What We Are Reading Today: The Quotable Thoreau by Jeffrey S. Cramer

Updated 05 September 2018
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What We Are Reading Today: The Quotable Thoreau by Jeffrey S. Cramer

  • The Quotable Thoreau, the most comprehensive and authoritative collection of Thoreau quotations ever assembled, gathers more than 2,000 memorable passages from this iconoclastic American author

 Few writers are more quotable than Henry David Thoreau. His books, essays, journals, poems, letters, and unpublished manuscripts contain an inexhaustible treasure of epigrams and witticisms, from the famous (“The mass of men lead lives of quiet desperation”) to the obscure (“Who are the estranged? Two friends explaining”) and the surprising (“I would exchange my immortality for a glass of small beer this hot weather”). 

The Quotable Thoreau, the most comprehensive and authoritative collection of Thoreau quotations ever assembled, gathers more than 2,000 memorable passages from this iconoclastic American author, social reformer, environmentalist, and self-reliant thinker. Including Thoreau’s thoughts on topics ranging from sex to solitude, manners to miracles, government to God, life to death, and everything in between, the book captures Thoreau’s profundity as well as his humor (“If misery loves company, misery has company enough”).  Drawing primarily on The Writings of Henry D. Thoreau, published by Princeton University Press, The Quotable Thoreau is thematically arranged, fully indexed, richly illustrated, and thoroughly documented.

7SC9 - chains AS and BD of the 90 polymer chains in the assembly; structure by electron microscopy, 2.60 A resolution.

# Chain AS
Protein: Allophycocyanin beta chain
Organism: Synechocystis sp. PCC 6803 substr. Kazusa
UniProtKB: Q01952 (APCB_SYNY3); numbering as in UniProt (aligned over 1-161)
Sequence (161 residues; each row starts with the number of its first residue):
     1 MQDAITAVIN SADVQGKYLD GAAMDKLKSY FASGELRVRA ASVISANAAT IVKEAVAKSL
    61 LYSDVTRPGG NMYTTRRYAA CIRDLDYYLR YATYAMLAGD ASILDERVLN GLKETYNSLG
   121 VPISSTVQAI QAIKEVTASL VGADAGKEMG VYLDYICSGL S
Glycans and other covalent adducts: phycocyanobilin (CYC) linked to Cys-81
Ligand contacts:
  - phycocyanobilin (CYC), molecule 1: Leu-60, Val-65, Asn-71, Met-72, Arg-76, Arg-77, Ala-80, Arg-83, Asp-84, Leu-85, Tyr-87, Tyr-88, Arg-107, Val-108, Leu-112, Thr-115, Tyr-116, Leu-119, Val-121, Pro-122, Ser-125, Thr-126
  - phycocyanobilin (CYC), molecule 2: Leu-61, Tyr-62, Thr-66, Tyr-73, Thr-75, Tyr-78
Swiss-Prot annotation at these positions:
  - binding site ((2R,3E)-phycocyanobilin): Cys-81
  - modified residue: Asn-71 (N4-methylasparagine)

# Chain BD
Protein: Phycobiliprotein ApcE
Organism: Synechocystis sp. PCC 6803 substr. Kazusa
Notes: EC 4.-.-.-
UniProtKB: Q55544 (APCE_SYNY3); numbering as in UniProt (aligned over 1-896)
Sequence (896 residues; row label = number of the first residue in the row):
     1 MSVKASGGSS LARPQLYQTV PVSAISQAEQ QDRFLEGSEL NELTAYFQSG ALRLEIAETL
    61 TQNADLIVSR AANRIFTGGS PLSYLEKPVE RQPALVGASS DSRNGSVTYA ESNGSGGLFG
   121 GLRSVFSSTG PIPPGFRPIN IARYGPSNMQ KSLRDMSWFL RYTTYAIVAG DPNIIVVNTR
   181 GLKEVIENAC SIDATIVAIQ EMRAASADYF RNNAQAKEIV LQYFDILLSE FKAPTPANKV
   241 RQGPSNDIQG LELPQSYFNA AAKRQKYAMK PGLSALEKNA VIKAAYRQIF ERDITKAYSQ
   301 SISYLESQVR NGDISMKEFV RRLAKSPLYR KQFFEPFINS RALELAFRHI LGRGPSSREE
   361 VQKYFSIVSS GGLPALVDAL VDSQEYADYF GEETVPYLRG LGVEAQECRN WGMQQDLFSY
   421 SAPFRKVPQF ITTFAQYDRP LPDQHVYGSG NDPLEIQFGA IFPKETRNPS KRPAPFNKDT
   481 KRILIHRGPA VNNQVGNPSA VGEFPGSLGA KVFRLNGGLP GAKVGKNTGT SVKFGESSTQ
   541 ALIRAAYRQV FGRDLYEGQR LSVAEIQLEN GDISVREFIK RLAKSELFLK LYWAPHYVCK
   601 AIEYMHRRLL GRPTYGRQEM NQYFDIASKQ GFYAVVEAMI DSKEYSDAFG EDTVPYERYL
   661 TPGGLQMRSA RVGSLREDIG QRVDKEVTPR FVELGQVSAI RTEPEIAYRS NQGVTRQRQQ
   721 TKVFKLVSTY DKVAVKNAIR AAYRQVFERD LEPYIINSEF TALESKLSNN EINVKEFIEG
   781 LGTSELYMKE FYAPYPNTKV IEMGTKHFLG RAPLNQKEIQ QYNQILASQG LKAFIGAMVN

For the student of Thoreau, it will be invaluable. For those who think they know Thoreau, it will be a revelation. And for the reader seeking sheer pleasure, it will be a joy.


What We Are Reading Today: The Alzheimer Conundrum

Updated 20 February 2019
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What We Are Reading Today: The Alzheimer Conundrum

Author: Margaret Lock

Due to rapidly aging populations, the number of people worldwide experiencing dementia is increasing, and the projections are grim. Despite billions of dollars invested in medical research, no effective treatment has been discovered for Alzheimer’s disease, the most common form of dementia.
The Alzheimer Conundrum exposes the predicaments embedded in current efforts to slow down or halt Alzheimer’s disease through early detection of pre-symptomatic biological changes in healthy individuals.
Based on a meticulous account of the history of Alzheimer’s disease and extensive in-depth interviews, Margaret Lock highlights the limitations and the dissent associated with biomarker detection. Lock argues that basic research must continue, but should be complemented by a public health approach to prevention that is economically feasible, more humane, and much more effective globally than one exclusively focused on an increasingly harried search for a cure.
Lock is the Marjorie Bronfman Professor Emerita in the Department of Social Studies of Medicine and the Department of Anthropology at McGill University.